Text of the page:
April 23, 2014

SF Bay Area PSR monitors what’s going on legislatively in Sacramento. We’ve weighed in on a range of bills related to our mission to protect human health and the health of the planet.  They include SB 1132 which calls for a moratorium on fracking until health consequences are studied, SB 1000 which requires health warning labels on all sugar sweetened drinks, and AB 1964 which will ensure that all handguns purchased through a dealer are handguns which meet all safety and firing tests.  For more details on these bills and others that we’re watching closely, see below.

SUPPORT

SB 53 (De Leon) Gun control.  SB 53 provides that ammunition vendors must be licensed through the state Department of Justice so that law enforcement will know who is selling ammunition in California; requires a one-time background check to ensure that ammunition will not be purchased by dangerous criminals; and, requires that ammunition vendors submit records of ammunition purchases to the Department of Justice so that dangerous illegally armed people buying – or attempting to buy – ammunition can be identified and disarmed.

SB 808 (De Leon) Gun control. Requires firearms made by individuals be registered through the Department of Justice and be identified with a serial number. Prior to issuing the serial number, the Department would require the applicant to pass a background check and would keep a record of the firearm.

SB 1000 (Monning) Warning labels on sodas.  Requires soda warning label: “STATE OF CALIFORNIA SAFETY WARNING: Drinking beverages with added sugar(s) contributes to obesity, diabetes, and tooth decay.”

SB 1019 (Leno) Flame retardant labeling. Requires upholstered-furniture manufacturers to warn consumers if products contain added flame retardant chemicals, using a specified statement on a label.  Signs at retail stores would also be required. Additionally, the agency regulating these products would be given authority to cite and penalize anyone who misrepresents whether a piece of upholstered furniture contains any of these dangerous chemicals.

SB 1014 (Jackson) Stewardship of unwanted drugs. As amended, SB 1014 will reinstate model take-back program guidelines, developed by CalRecycle, for local governments wanting to create their own drug take-back programs, so that efforts to ensure safe disposal of unwanted prescription drugs that people have in their homes can continue at the local level. Senator Jackson is considering how to move forward with legislation next year that will create a mandatory statewide drug take-back program.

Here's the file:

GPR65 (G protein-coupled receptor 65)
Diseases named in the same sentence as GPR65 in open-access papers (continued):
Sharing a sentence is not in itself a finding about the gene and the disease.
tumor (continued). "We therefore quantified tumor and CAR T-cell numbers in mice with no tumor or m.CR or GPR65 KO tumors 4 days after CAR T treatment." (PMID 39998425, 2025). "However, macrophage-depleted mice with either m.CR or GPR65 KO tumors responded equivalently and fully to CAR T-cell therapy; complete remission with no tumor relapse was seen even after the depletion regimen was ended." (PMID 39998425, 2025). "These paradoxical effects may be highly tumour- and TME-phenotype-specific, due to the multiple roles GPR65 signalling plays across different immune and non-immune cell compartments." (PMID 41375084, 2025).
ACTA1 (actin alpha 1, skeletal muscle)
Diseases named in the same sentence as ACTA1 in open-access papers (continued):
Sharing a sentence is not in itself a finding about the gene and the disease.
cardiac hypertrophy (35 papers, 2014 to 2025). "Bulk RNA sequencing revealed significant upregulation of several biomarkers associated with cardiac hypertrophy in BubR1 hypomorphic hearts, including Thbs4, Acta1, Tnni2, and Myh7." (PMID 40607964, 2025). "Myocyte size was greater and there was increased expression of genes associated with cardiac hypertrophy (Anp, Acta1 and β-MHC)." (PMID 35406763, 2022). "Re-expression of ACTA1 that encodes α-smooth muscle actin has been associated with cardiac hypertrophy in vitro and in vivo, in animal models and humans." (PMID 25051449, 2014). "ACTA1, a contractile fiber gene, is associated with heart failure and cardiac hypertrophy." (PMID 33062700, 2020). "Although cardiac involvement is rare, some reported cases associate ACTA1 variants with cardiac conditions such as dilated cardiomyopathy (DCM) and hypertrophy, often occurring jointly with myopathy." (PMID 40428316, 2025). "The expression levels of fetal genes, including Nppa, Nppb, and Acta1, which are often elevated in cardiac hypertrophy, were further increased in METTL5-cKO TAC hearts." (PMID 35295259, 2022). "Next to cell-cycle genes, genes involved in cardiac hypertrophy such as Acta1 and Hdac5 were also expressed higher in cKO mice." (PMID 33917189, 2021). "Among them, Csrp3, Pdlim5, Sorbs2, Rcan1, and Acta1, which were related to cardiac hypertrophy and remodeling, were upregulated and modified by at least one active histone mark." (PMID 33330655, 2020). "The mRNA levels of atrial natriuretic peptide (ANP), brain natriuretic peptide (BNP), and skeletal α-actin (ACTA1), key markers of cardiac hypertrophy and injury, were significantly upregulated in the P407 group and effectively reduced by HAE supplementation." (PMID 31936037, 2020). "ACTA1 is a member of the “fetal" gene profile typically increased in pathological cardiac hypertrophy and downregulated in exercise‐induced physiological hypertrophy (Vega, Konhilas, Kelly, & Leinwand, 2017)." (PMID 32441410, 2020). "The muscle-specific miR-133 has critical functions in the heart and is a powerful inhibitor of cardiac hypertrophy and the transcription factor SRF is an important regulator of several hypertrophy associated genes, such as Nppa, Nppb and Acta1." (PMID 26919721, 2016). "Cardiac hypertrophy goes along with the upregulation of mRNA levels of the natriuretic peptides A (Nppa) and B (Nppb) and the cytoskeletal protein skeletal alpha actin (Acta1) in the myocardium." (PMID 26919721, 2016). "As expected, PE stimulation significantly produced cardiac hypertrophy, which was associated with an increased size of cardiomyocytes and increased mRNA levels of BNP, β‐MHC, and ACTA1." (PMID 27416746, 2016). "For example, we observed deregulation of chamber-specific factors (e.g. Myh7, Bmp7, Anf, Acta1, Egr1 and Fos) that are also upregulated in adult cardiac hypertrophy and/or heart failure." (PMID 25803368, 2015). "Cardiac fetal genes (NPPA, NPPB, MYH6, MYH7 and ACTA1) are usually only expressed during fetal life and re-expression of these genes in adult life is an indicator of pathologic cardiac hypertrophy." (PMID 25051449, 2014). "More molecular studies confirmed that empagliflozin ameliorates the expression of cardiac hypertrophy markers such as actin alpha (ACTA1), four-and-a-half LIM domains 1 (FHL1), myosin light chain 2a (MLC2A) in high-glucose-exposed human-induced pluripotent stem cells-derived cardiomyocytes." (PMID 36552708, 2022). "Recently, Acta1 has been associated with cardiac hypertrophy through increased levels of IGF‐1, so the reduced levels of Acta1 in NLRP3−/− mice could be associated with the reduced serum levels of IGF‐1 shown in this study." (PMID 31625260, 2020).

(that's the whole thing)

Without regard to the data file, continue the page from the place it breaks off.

SB 1132 (Mitchell, Leno) Fracking moratorium. Calls for a moratorium on fracking and well stimulation until a Natural Resources Agency study of the effects of these processes on public health and the environment is complete and the governor’s office has determined that specific measures are in place to ensure that there is no health risk to the public posed by these processes.

SB 1381 (Evans) GMO labeling. Requires the labeling of genetically engineered foods to ensure right-to-know for California food consumers.

SB 1405 (DeSaulnier) Pesticides in schools.  Updates and strengthens the Healthy Schools Act of 2000 by improving schools’ and child day care facilities’ reporting requirements when pesticides are going to be applied, and by requiring that all applicators who apply pesticides on school grounds be trained in Integrated Pest Management, a least toxic approach to pest control.

SB 1411 (Jackson) Pesticide applications. Would help reduce pesticide exposure and its adverse effects among agricultural workers, children and vulnerable groups, including minority and low-income communities. Among other things, this bill requires pesticide applicators to notify nearby residents and schools of impending pesticide applications, authorizes county agricultural commissioners to enact buffer zones for entire classes of harmful pesticides around schools, and requires that existing field postings regarding pesticide applications include the date and time in which people can safely re-enter fields.

AB 1437 (Mullin) Antibiotic Use in Animal Feed and Water. Would help protect public health by making sure that antibiotics are used appropriately for treatment of sick farm animals. Also requires reporting of antibiotic use, which will allow the state to track changes in antibiotic use and better understand antibiotic-resistance trends. SF Bay PSR is also in discussion with State Senator Jerry Hill’s office about another bill (SB 835) addressing antibiotics in animal agriculture in California.

AB 1504 (Stone) Single-use toxic cigarette filters. Would ban the sale of cigarettes with toxic single-use filters, which currently end up in marine and urban environments where they may be ingested by children or wildlife, contaminate fragile ecosystems, and cost local governments taxpayer dollars. Studies point to the ineffectiveness of these filters at reducing harm to smokers.

AB 1964 (Dickinson) Gun control. Currently, the Unsafe Handgun Law allows any person to purchase an “unsafe handgun” if it was modified to be a single shot weapon, prior to the buyer taking delivery. Buyers have learned that it’s easy to undo the conversion of a semi-automatic handgun to a single shot handgun, and return the weapon to its original illegal configuration. AB 1964 will eliminate the “single shot” exemption to purchasing an “unsafe handgun.” AB 1964 will ensure that all handguns purchased through a dealer are handguns which meet all safety and firing tests and contain all state-required handgun safety features.

OPPOSE

AB 2361 (Jones) Limits enforcement of Prop 65. Creates a “right to cure” Prop 65 violations for businesses with 10-25 employees with minimal monetary penalty, thereby creating a financial disincentive to comply and a de facto exemption from Prop 65 prohibitions and mandates.